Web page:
However, the laws regarding random breath testing for alcohol, contained in section 112 of the Act, outlaw driving under the influence or while intoxicated by alcohol.
The RBT regime can identify different levels of alcohol in a driver’s system. And these laws are not triggered by minute traces of the substance.
Advice where it can’t be given
NSW police senior constable Chayne Foster was the officer who tested Carrall on both occasions that he was appearing in relation to.
On the second testing occasion, Foster quizzed the driver as to whether he’d consumed any illegal drug over the course of the last 48 hours, to which Carrall admitted to having smoked cannabis “over a week ago”.
And on testing positive, Carrall was then arrested and taken into the local police station for a second backup test, which returned another positive cannabis reading.
“I thought it would be alright,” the arrestee told the constable at the time, “it was over a week ago.”
In cross-examination, Magistrate Heilpern outlined, it was put to the senior constable, that when he arrested Carrall on the May occasion, that he, on being asked, told the driver that in order to avoid the detection of the drug testing devices used by police, he should wait about a week after smoking.
His Honour explained that Foster “did not unequivocally deny” giving the advice, but said it was unlikely, as “he would not want to encourage an offence”, although he couldn’t remember. But he did tell the court that he believed testing devices can detect cannabis three to four days after use.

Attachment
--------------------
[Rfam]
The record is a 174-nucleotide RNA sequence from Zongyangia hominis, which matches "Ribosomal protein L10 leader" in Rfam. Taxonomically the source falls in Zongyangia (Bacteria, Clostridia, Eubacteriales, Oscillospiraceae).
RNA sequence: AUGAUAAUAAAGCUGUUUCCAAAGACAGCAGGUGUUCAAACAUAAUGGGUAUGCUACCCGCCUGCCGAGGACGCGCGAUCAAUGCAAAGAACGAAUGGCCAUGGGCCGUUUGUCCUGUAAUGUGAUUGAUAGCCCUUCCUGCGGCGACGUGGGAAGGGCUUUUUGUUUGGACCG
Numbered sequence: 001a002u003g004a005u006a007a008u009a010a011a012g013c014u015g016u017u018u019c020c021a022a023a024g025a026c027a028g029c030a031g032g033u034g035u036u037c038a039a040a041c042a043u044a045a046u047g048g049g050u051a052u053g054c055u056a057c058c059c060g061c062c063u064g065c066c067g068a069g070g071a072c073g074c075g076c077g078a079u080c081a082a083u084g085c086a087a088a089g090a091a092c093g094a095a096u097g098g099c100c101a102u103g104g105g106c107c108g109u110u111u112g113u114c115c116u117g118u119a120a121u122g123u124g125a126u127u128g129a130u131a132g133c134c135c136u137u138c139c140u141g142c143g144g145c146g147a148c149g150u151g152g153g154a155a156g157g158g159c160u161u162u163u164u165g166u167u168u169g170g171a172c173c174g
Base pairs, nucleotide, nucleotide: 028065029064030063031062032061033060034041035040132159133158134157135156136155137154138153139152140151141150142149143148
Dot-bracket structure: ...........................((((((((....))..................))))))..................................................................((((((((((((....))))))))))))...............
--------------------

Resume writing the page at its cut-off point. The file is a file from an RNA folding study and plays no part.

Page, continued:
Carrall recalled that the officer had said, “If you had waited a week, you would have been fine to drive.” And acting on this advice, he hadn’t driven his car for a week since he’d last smoked cannabis on the second occasion he was caught, in fact, he’d waited a total of nine days to do so.
Honest and reasonable mistake
Magistrate Heilpern explained to the court on 1 February 2016, that given the “clear and unambiguous evidence”, of which his Honour was satisfied was accurate, the raising of the defence of honest and reasonable mistake of fact placed the burden of proof on the prosecution.
“I am also satisfied that the defendant is telling the truth when he says that the last cannabis he smoked was at least nine days prior,” his Honour made clear, “and he believed that all the cannabis would have been gone from his system by the date of the alleged offence.”
The magistrate then noted that drug driving is not an absolute liability offence: one whereby the prosecution doesn’t have to establish a mental fault and further, no defences based on mental fault are available to an accused.